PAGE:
Have you seen the AT&T commercial with the cute exchange between the installer and the girl who is excited she’ll be able to post from the break room? Either way, take a minute to check out the commercial:
I love this commercial - and not just because it makes me chuckle. The first time I saw it, I was already thinking about this blog post. It’s the perfect example of the difference between features and benefits. The features and benefits of your products and services are two important but different pieces of content for a brand. Having shiny and useful features is important, but when it comes to sales, you’ve got to be able to translate those features into benefits for the consumer.
When it comes to purchasing, the consumer wants to know one of two things:
1. “What’s in it for me?”
2. “How does this solve my problem?”
Listing a ton of features doesn’t answer any of these questions for the consumer - no one cares because no one understands. Just like in the commercial:
“We’re fine tuning these small cells that improve coverage, capacity and quality of the network.”
These features, while important, mean nothing to a consumer until you translate them into how they benefit the consumer: “It means you’ll be able to post from the breakroom.”
Features are great, but if you want to make the sale you’ve got to write copy that focuses on benefits.
How To Translate Features Into Benefits
Let’s start with the definition of both:
Features describe attributes or characteristics about your product. They’re factual and tend to be nouns.
Benefits are why your product/service features matter to your ideal customer. Chances are, you’ll see way more verbs than nouns when you’re writing benefits.
Writing features and benefits are are important steps when creating foundational content for your brand to stand on. Here are some steps to follow:
- Make a list of features for all of your products and offerings.
- Write down why those features were created or are important.
- Put yourself in your customer’s shoes and write reasons why they would care about a feature.
- Read each benefit and ask yourself if the benefits you wrote are actually compelling.
Copyblogger has a great post on turning features into benefits (Does Your Copy Pass The “Forehead Slap Test”). They warn against writing “Fake Benefits” and suggest a great test (“The Forehead Slap Test”) to make sure your benefits are true benefits.
The Forehead Slap Test:
“Have you ever woken up from a deep sleep, slapped yourself in the forehead, and exclaimed [insert benefit]?” If the answer is no, then you’re not likely to convince anyone else that your so-called benefit is worth their money.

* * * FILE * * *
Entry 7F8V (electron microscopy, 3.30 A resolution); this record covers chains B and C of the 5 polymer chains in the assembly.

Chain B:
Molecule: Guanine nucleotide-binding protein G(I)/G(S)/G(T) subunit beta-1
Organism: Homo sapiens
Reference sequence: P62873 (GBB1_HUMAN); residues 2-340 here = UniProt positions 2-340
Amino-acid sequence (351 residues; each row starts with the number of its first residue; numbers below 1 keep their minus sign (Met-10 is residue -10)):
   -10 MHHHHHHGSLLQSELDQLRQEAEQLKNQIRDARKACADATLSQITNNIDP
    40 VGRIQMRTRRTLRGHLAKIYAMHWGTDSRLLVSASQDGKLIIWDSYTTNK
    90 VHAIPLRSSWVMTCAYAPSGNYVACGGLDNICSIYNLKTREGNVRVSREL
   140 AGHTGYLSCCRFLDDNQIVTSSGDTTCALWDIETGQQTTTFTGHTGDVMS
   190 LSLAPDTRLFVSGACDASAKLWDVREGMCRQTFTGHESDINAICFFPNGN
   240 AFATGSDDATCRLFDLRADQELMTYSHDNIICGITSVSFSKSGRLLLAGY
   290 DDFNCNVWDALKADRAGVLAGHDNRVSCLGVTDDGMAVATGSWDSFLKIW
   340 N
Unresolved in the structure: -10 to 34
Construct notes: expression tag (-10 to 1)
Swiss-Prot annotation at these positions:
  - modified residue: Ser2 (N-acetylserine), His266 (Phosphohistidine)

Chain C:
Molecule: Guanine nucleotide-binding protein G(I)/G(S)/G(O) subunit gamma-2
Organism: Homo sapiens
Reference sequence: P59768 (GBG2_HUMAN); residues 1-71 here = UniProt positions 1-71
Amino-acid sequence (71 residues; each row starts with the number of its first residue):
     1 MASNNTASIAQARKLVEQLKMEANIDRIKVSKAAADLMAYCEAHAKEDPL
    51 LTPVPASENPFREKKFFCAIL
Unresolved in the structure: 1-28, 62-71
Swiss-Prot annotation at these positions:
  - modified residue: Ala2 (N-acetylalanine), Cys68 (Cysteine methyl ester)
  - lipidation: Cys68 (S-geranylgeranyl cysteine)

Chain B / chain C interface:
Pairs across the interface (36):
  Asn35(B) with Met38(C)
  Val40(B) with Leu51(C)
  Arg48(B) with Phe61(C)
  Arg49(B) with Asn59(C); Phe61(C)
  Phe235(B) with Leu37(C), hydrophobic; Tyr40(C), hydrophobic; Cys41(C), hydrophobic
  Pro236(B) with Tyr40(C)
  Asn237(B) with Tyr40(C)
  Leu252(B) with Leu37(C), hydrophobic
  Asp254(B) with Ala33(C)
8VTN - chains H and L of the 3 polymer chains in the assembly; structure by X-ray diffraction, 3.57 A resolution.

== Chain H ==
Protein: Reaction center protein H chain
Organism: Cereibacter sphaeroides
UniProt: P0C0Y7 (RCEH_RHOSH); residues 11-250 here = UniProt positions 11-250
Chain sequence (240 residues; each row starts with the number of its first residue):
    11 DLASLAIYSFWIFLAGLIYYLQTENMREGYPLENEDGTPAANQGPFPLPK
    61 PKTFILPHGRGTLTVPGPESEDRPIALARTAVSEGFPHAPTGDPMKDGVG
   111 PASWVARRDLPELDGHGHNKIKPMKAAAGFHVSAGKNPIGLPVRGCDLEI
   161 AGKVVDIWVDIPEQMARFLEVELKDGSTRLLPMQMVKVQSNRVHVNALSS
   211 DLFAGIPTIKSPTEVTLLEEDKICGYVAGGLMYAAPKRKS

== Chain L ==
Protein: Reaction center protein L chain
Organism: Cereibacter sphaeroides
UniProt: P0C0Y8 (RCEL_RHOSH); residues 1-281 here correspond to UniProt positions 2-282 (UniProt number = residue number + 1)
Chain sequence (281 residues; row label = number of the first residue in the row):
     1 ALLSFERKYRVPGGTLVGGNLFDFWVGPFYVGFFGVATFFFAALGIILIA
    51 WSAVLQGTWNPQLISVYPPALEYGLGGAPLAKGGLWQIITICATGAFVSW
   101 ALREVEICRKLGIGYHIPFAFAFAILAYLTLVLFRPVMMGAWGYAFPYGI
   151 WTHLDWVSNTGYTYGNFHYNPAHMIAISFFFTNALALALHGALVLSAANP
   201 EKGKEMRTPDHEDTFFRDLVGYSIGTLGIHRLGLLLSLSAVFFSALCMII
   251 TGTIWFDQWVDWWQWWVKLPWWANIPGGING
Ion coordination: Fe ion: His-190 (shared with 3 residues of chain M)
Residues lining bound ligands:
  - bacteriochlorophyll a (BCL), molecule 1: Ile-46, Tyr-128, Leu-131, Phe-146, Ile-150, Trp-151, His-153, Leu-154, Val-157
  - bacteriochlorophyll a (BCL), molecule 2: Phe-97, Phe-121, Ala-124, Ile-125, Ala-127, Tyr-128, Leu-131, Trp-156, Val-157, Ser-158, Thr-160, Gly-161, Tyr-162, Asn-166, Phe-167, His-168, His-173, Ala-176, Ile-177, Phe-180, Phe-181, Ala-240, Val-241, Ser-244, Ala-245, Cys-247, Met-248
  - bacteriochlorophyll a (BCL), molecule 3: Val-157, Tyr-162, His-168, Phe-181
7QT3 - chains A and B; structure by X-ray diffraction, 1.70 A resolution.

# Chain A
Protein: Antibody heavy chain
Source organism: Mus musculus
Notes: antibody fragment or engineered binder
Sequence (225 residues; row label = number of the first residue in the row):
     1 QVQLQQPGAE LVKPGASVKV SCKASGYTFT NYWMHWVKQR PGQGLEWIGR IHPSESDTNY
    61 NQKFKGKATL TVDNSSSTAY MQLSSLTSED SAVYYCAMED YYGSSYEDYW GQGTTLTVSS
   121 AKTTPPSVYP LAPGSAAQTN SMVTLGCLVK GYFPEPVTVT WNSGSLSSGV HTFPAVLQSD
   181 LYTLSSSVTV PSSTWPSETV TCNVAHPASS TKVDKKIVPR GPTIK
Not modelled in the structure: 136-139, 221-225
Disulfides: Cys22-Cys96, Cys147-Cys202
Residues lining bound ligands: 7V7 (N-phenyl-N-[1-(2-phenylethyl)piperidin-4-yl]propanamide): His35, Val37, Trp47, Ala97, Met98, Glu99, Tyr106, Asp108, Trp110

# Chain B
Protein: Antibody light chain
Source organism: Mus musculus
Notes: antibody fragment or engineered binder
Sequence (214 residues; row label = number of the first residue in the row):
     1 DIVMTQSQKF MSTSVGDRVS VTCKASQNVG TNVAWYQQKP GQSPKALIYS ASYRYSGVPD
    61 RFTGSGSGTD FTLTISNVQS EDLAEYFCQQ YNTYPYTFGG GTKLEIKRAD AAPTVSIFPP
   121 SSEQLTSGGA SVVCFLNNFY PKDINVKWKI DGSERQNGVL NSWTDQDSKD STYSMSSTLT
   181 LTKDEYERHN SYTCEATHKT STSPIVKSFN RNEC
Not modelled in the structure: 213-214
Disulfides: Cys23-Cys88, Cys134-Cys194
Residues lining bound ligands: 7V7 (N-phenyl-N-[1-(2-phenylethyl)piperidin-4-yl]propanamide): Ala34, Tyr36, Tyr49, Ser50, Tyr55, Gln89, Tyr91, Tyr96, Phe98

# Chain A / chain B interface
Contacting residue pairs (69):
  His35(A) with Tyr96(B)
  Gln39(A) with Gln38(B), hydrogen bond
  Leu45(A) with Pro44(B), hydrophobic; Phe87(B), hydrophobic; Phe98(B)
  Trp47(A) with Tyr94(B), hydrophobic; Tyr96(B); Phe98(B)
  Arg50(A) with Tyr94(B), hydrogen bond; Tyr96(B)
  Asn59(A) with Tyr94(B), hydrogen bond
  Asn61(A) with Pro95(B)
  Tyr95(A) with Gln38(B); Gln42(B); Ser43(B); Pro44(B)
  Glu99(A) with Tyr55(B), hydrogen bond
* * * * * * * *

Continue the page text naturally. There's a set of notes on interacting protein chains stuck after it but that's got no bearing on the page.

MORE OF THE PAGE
If you can successfully translate your features into true benefits that either solve your ideal customer’s problems or relate to them on an emotional level you’ll make more sales guaranteed.
Here’s one more example for you:
Benefits of the Find Your Brand Voice Class:
The BrandVox class, Find Your Brand Voice: Personality for Business Success, will help you gain more word of mouth, more sales referrals, more loyal customers and increased brand awareness by teaching you step by step how some of the world’s biggest brands develop a brand voice that people fall in love with.
Features of the Find Your Brand Voice Class:
53 Page E-book that helps you create a comprehensive brand voice style guide
You will learn the research behind how people fall in love with a brand
Learn step-by-step how to develop your foundational content
Learn how to find your brand voice sweet spot
Discover your brand’s personality
Gain access to the Brand Character Profile
Learn how to have a consistent brand voice across your organization
Learn how to roll out your new brand voice to your team
This is an online course that can be done at your own pace
The project steps make it easy for you to implement what you learn as you learn it
When Features Become Important
So, what do we do with all those features? Do we just throw them out and never use them? Of course not! Like an ace up our sleeve, we just need to know the right time to pull them out.
When people make purchase decisions, they follow a pattern: AIDA. First, they become aware that your product or service even exists. Then, they become curious and interested. In both of these situations, emotionally charged benefit-driven language will help your potential customer move closer and closer to a sale.
But then, a switch flips. In the next phase, the decision making phase, we start looking at things more rationally. We don’t want to be taken for a sucker, so we crave those fact-focused features to help us know exactly what we’re getting. This is particularly important if you have a highly technical audience.
Apple does a great job at this. They use benefit-driven hooks and soundbites to pique interest, but when you dive deeper into the purchasing process, you’re presented with meaty comparison charts filled with features galore.
In the last phase, we are trying to encourage action, so it’s time to ask for them to do something. This is our call to action and the more specific you are about what to do next, the more likely you are to get a result. Typically, a call to action on a website will be in the form of a button with specific text.
So, now that you know the difference between features and benefits, and more importantly, when to apply each one, you’re armed and ready to make some sales. Keep us posted on your progress in the comments!